This was a week of strengths in New York. Newfest audiences discovered a terrific film missed by the festival circuit, Human Rights Watch audiences discovered horrible atrocities the world over. BAM celebrated the spirit of discovery found at the Director's Fortnight, and audiences at Film Forum are about to discover they had a lot to learn about the golden age of Japanese Cinema.
Human Rights Film Festival Kicks Off
On Friday night, the Film Society of Lincoln Center, together with the Human Rights Watch, kicked off the 2008 Human Rights Film Festival, the most reluctantly excellent film festival in the world. Says the Film Society's festival director Marian Masone, "Every year, the submissions we receive keep getting better and better, and more numerous, unfortunately... Unhappily, with all these subjects, there are more films that people need to see."
John Biaggi from the Human Rights Watch agrees. "I like to think the increase in films we've received stems from an increased attention to documentary filmmaking, rather than because the problems they document keep getting worse, but I'm not completely certain." To the end of helping the festival make a difference, Biaggi has spearheaded the practice of including Q&As with experts and activists in the film's subject matters after each film.
Biaggi and Masone pinpoint a few specific themes to this year's films. "We're seeing a lot of themes revolving around the fight for democracy," says Biaggi. "Our centerpiece, 'The Sari Soldiers' is a great example - the story of five extremely different women in Nepal trying to overcome government oppression. There's 'Letter to Anna,' about the erosion of freedom of the press and expression; it's in Russia, but there's echoes in the US, in 'The USA vs. Al-Arian,' a film that shows the erosion of our basic democratic freedoms started by John Ashcroft."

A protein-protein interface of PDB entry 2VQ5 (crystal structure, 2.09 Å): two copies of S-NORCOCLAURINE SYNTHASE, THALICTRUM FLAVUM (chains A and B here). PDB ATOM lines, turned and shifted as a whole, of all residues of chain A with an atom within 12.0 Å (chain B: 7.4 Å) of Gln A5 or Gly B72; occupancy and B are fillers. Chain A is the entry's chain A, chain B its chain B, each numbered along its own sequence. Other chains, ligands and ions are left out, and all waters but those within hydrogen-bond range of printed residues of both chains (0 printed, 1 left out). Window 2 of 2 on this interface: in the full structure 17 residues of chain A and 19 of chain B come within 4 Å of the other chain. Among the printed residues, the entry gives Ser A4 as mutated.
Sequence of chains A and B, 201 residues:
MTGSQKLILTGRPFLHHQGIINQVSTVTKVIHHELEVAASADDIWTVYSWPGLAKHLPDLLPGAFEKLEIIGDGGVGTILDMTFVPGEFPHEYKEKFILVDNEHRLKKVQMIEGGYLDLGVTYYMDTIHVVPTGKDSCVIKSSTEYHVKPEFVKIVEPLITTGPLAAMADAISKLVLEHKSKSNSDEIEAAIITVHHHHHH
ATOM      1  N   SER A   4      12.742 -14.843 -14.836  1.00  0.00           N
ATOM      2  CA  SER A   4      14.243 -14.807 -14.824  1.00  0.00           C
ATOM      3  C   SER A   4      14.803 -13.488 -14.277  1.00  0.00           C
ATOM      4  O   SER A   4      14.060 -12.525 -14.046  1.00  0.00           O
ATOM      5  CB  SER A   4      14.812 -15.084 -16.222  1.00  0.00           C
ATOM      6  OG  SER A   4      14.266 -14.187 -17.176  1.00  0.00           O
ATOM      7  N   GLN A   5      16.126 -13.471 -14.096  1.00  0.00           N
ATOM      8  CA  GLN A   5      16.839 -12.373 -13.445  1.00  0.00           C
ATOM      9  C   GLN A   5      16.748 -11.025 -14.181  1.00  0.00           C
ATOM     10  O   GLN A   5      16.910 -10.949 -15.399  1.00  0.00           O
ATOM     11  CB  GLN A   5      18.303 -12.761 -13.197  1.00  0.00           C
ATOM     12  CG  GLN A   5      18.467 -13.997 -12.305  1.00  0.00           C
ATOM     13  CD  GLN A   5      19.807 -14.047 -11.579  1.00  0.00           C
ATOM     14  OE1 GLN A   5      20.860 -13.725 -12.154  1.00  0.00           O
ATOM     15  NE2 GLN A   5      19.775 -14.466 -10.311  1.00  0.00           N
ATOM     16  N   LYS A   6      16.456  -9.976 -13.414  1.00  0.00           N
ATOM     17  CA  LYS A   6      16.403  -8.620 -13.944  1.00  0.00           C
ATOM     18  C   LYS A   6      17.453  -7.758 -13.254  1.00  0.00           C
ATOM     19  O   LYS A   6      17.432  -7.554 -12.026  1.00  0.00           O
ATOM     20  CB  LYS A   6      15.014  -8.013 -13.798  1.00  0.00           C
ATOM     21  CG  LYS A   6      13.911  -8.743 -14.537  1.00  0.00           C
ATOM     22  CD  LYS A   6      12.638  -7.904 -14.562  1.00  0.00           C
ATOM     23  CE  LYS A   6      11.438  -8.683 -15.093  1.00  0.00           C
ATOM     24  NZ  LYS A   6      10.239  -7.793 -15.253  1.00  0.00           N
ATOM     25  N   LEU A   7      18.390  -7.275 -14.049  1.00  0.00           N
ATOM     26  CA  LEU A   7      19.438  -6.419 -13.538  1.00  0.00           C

Masone notices a different trend. "A lot of our films are about young people, who are, indeed, our future, but maybe not such a great future. We have a film from Brazil, 'Behave,' all about how the judicial system there treats young people. There's a truly disturbing film called 'China's Stolen Children,' about children being kidnapped and sold on the black market; one of the subjects sold his own 6 year old. I'm really impressed by the Human Rights Watch program "Youth Producing Change," which are shorts made by young people that are so much more hopeful. You really feel like these people have so much to say, it helps balance out some of the despair in the other parts."
There was hope to go around on Monday night at dinner honoring many of the festival's filmmakers at the swanky restaurant Allen and Delancey thrown by the fledgling Cinereach philanthropic organization, which provides support to social justice-oriented cinema. Filmmakers such as Julie "The Sari Solder's" Bridgham, Lisa "The Greatest Silence: Rape in the Congo" Jackson, and Tamar "To See if I'm Still Smiling" Yarom mingled and expressed true optimism that film could make a difference. "We threw this event, because so much of what the Human Rights Watch and what Cinereach stand for are the same," said Cinereach's Priya Sanghvi. "We both believe film has a tremendous power to change the world."
The Human Rights Watch Film Festival continues through June 26
NewFest Soars With "Were the World Mine"
Newfest: The New York LGBT Film Festival continued through the weekend with events big and small. Besides hosting their final party at the sadly soon-to-be-departed diner Florent (in the sweltering heat, which didn't dampen the spirits), the festival held its women's centerpiece film, Kyle Schickner's "Steam" - about the friendship forged between three women in a gym steamroom; stars Ally Sheedy and the legendary Ruby Dee (!) stayed out until the wee hours at the after party.